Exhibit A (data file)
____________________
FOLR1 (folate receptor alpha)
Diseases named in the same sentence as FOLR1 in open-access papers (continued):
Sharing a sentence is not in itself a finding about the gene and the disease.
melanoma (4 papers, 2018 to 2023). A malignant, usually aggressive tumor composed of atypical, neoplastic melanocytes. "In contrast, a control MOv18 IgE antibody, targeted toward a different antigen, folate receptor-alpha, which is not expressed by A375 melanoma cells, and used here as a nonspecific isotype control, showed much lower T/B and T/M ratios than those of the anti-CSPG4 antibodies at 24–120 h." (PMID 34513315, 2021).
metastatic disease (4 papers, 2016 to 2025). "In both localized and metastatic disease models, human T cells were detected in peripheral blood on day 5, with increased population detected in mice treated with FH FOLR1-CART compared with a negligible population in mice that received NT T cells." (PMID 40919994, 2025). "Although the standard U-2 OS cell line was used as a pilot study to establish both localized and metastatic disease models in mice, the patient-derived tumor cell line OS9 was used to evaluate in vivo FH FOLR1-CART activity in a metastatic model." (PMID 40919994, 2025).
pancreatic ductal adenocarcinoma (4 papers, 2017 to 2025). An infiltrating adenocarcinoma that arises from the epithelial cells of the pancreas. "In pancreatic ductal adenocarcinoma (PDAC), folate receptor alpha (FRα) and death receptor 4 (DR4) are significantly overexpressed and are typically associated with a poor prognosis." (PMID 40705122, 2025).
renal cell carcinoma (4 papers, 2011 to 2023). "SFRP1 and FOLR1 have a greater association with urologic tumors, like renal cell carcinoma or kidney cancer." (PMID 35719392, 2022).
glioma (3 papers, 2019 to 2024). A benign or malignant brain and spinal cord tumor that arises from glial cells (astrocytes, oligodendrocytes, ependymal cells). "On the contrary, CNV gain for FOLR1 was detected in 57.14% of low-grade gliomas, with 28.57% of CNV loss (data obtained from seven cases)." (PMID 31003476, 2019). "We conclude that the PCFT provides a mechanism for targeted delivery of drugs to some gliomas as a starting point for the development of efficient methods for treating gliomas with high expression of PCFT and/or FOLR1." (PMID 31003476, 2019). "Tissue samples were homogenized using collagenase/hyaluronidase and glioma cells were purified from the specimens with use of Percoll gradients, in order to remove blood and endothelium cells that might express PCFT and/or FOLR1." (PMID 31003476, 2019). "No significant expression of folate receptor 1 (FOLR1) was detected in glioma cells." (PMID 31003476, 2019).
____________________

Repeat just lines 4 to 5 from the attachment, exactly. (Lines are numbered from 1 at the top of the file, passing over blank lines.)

melanoma (4 papers, 2018 to 2023). A malignant, usually aggressive tumor composed of atypical, neoplastic melanocytes. "In contrast, a control MOv18 IgE antibody, targeted toward a different antigen, folate receptor-alpha, which is not expressed by A375 melanoma cells, and used here as a nonspecific isotype control, showed much lower T/B and T/M ratios than those of the anti-CSPG4 antibodies at 24–120 h." (PMID 34513315, 2021).
metastatic disease (4 papers, 2016 to 2025). "In both localized and metastatic disease models, human T cells were detected in peripheral blood on day 5, with increased population detected in mice treated with FH FOLR1-CART compared with a negligible population in mice that received NT T cells." (PMID 40919994, 2025). "Although the standard U-2 OS cell line was used as a pilot study to establish both localized and metastatic disease models in mice, the patient-derived tumor cell line OS9 was used to evaluate in vivo FH FOLR1-CART activity in a metastatic model." (PMID 40919994, 2025).